- Phase II - This phase corresponds to the Performance aspect of the Tuckman model. Gersick found that teams would usually enter into this stage with a "burst of activity" (procrastination) to meet the deadline.
The virtual workforce capability development lifecycle represents an updated version of these two models. There is evidence that virtual teams develop along the same lines as the Gersick and Tuckman models; however, there are differences in the patterns and the velocity of development. Those differences are a product of the challenges that are associated with the formation of virtual teams, mentioned above in "The Challenges of Virtual Teamworking."
Although the two models above provide the traditional backdrop for much of modern research into the virtual workforce, the Plan, Do, Check, and Act model (PDCA) is perhaps the most relevant. This model corresponds to the basic tenants of the Gersick and Tuckman models, but the four sections are much more in line with what modern researchers have called the "virtuality effect." In short, technology has changed the business landscape enough that business psychology views the virtual world as legitimate in mainstream research.
In developing the virtual enterprise capability, the PDCA model provides a more precise process to move the needle for a mature investment in the proper direction. Most researchers agree that it is the model to use for assessment and standardization purposes.
Virtual Workforce Challenges in Terms of Fit
It should be noted that Gersick and Tuckman have been challenged by a new generation of enterprises that are quite acclimated themselves to the virtual workplace. Since the 1980s, when the last study using Gersick and Tuckman models was conducted, there has been a significant change in the way that the average enterprise uses technology. Although there are many challenges still associated with the virtual workforce capability, they are addressed with more precision in the virtual fit model while continuing to hold to the intellectual rigor set forth by Gersick, Tuckman and other I/O psychologists.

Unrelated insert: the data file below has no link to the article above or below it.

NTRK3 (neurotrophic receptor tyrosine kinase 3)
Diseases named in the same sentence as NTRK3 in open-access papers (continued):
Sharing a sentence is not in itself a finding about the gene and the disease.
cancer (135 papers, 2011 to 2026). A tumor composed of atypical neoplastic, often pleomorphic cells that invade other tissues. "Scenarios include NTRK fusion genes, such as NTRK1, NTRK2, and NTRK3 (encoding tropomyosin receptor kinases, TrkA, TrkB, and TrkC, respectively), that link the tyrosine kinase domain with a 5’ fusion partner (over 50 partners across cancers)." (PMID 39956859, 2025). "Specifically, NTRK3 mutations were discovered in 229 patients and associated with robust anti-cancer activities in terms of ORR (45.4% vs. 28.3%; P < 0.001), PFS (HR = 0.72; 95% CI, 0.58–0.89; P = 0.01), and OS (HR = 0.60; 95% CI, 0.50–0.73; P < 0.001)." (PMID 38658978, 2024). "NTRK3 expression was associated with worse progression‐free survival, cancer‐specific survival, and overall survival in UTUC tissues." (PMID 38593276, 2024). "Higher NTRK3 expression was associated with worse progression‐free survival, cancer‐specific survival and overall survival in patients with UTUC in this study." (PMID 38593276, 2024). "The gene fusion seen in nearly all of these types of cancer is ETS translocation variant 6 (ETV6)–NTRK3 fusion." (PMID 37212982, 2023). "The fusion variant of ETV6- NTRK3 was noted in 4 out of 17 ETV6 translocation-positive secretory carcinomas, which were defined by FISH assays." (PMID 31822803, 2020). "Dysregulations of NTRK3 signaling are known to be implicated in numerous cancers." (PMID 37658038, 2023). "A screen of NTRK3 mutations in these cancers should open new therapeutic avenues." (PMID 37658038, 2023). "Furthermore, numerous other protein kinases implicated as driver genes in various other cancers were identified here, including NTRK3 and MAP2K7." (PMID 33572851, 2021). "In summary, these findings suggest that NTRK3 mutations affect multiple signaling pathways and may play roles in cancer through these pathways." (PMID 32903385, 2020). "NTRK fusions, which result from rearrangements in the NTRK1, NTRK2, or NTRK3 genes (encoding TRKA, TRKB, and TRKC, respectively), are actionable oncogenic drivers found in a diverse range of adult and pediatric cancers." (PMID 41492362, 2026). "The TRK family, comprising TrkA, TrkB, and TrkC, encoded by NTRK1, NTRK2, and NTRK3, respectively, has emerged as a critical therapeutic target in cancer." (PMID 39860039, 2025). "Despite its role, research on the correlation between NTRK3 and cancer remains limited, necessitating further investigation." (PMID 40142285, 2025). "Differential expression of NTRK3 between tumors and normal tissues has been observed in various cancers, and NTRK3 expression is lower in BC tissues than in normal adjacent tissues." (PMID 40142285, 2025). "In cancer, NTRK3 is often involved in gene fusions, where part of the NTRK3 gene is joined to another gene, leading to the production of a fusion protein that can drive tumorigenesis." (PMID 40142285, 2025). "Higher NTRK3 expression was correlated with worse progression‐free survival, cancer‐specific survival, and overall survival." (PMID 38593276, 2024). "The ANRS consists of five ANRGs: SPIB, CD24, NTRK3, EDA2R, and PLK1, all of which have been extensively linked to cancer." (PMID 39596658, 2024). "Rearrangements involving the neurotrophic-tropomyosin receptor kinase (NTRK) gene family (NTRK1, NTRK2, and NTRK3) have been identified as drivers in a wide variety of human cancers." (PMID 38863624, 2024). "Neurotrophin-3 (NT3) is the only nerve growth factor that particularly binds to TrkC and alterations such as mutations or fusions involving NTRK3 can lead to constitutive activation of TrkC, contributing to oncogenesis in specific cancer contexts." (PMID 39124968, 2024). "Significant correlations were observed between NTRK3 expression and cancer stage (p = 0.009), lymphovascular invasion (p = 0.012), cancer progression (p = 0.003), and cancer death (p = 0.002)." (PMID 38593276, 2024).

The challenges of building an workforce enterprise capability are more along the lines of using the technology available rather than finding that technology. Since the days of Gersick and Tuckman, case studies (including those mentioned above) have proven that building out a virtual workforce is a matter of enterprise maturity rather than accessibility.
The Core Function of the Virtual Workforce Capability Development Life Cycle
The primary improvement of the virtual fit model and the virtual workforce capability development life cycle over previous fits and models is the acknowledgement of the capacity of the virtual workforce to improve over time. This is the core of the evolution of capabilities to abilities studied in modern enterprise architecture theory. The improvement of the capability development life cycle is essential to the improvement of the overall enterprise. This statement will become even more of a truism as the business landscape shifts into the virtual workforce as a mainstream resource rather than a luxury or cutting edge implementation.
The capability development life cycle is connected to many other operational and processional aspects of the enterprise architecture. When the life cycle is improved, there is an opportunity for an accelerated functionality across many disciplines. Because the virtual workforce offers so many opportunities for improvements in efficiency and production that are not offered through traditional face to face work structure mediums, the capability development life cycle should continue to be one of the most important aspects of any future model placed into the service of enterprise architecture productivity assessment.
Going deeper into the construction of the virtuality fit model means understanding the complex ways in which the five dimensions of the model - procedural, cultural, personal, organizational, technological - overlap with each other. Between the dimensions is a constant progression and reprogression through four stages of planning, doing, checking and acting. These four stages are consistently taking the enterprise through states of awareness and stabilization.
- Evaluation - The Evaluation stage is also where the notion of awareness begins for the enterprise. The organization must check for its core issues, what it needs to invest in for the future, and the initial plan on how to fund and organize those efforts. This stage may be imposed because of a trigger or moved into because of a previous assessment process.